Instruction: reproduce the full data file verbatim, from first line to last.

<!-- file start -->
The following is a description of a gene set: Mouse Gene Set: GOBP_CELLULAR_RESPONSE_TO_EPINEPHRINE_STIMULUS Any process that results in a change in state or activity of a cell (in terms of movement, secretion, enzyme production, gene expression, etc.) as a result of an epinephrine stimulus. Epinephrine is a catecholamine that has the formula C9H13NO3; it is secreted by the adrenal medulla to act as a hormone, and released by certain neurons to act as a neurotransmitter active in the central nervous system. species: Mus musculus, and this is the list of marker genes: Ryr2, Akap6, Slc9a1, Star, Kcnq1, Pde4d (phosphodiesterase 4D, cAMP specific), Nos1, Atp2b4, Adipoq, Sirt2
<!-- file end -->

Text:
The following is a description of a gene set: Mouse Gene Set: GOBP_CELLULAR_RESPONSE_TO_EPINEPHRINE_STIMULUS Any process that results in a change in state or activity of a cell (in terms of movement, secretion, enzyme production, gene expression, etc.) as a result of an epinephrine stimulus. Epinephrine is a catecholamine that has the formula C9H13NO3; it is secreted by the adrenal medulla to act as a hormone, and released by certain neurons to act as a neurotransmitter active in the central nervous system. species: Mus musculus, and this is the list of marker genes: Ryr2, Akap6, Slc9a1, Star, Kcnq1, Pde4d (phosphodiesterase 4D, cAMP specific), Nos1, Atp2b4, Adipoq, Sirt2